Enterprise solid-state storage


Solid-state persistent memory such as flash has been introduced in the enterprise environment as it improves on several factors compared to disk, most notably IO performance and power efficiency.

Our activities focus on the advanced use of these technologies in enterprise-class systems. There is also the trend towards using multi-level cell flash memory (MLC) in enterprise storage systems, which requires further advances in flash management and signal processing to address endurance, retention, and integrity/reliability issues properly. Furthermore, new non-volatile memory technologies such as phase change memory (PCM) are expected to induce significant changes from the server and storage architectures up to the middleware and application design as they need to be introduced into the existing storage/memory hierarchy.

Solid-state storage
Impact of flash and future storage-class memories in the storage and memory hierarchies.

We are designing and evaluating holistic approaches to sustained high-IO operation rates, low latency, and error detection and correction from the low-level data block up to the array level. In addition, we are investigating the potential for synergies between the various layers (devices, controller, file systems, virtualized systems, and applications).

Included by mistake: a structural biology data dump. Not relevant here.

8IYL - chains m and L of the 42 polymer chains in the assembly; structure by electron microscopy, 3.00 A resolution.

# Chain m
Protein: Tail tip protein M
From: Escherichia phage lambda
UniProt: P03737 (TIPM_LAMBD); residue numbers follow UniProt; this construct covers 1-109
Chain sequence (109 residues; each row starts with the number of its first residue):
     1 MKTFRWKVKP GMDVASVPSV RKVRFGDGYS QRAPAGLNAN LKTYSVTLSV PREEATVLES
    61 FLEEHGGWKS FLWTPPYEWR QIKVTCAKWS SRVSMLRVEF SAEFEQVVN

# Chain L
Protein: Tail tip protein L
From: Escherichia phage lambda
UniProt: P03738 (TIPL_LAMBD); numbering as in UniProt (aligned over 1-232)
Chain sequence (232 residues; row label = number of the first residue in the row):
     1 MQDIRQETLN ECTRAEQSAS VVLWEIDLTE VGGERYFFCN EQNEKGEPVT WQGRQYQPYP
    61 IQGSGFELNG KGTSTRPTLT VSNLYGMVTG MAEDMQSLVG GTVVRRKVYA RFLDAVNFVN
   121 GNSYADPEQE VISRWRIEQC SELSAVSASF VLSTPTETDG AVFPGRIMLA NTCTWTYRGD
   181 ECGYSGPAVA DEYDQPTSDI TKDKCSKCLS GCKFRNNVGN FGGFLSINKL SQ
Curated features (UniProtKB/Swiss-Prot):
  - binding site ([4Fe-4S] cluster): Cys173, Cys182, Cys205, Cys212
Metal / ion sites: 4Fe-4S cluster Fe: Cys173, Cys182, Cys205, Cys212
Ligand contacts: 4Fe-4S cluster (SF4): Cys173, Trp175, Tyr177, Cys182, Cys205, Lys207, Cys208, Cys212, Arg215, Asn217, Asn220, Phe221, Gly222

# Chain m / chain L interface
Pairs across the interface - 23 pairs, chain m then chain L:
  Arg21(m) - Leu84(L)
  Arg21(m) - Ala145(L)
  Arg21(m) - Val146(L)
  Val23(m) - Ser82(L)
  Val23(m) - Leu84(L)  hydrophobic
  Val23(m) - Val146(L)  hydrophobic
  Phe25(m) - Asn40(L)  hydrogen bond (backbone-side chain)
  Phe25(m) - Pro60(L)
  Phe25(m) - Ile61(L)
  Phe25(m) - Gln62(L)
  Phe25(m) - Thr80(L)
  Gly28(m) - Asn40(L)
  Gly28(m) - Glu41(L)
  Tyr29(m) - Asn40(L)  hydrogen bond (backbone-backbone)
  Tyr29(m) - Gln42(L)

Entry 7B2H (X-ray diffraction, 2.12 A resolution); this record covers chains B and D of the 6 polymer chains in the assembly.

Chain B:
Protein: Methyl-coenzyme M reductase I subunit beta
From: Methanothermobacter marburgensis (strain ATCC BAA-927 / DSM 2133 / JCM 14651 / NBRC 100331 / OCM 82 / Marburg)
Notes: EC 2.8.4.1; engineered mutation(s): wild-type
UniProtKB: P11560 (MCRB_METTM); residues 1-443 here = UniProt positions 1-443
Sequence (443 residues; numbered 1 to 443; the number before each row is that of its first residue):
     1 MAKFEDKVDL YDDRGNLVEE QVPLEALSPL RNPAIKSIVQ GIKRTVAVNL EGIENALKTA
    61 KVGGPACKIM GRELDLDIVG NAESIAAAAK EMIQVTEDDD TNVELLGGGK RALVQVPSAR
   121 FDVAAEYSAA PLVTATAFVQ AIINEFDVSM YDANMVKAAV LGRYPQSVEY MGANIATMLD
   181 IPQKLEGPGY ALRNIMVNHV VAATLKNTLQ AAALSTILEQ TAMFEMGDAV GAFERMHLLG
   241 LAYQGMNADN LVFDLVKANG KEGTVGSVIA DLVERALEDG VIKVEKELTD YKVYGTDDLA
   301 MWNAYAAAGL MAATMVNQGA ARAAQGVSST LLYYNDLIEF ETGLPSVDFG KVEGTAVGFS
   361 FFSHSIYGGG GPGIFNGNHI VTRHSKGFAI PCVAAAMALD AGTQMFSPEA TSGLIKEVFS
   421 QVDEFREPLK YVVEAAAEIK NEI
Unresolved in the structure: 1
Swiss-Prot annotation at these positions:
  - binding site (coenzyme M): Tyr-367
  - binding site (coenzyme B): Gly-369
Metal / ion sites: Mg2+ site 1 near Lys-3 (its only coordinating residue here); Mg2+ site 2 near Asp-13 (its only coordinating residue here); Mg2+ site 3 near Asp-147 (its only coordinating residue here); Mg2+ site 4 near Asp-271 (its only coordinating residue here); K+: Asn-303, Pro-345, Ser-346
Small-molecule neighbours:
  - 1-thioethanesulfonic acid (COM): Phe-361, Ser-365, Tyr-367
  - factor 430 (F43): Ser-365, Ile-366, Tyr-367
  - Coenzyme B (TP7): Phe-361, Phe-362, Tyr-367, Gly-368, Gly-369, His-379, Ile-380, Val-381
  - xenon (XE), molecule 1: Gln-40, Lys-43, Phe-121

Solid-state storage
Technologies such as phase-change memory will
dramatically improve endurance and density com-
pared to flash and hence will be very attractive for
enterprise storage systems.
We have studied the performance of solid-state drives, and in particular the effect of scheduling the user-generated read and write commands and the read, write, and erase operations induced by the garbage-collection process on the basic performance measures throughput and latency. We have demonstrated that the most straightforward scheduling that prioritizes the processing of garbage-collection-related commands over user-related commands suffers from severe latency deficiencies.

These problems can be overcome by using a more sophisticated priority scheme that minimizes the user-perceived latency without throughput penalty or deadlock exposure. Using both analysis and simulation, we have investigated how these schemes perform under a variety of system design parameters and workloads.

Our results can be directly applied to the engineering of a performance-optimized solid-state-drive system.

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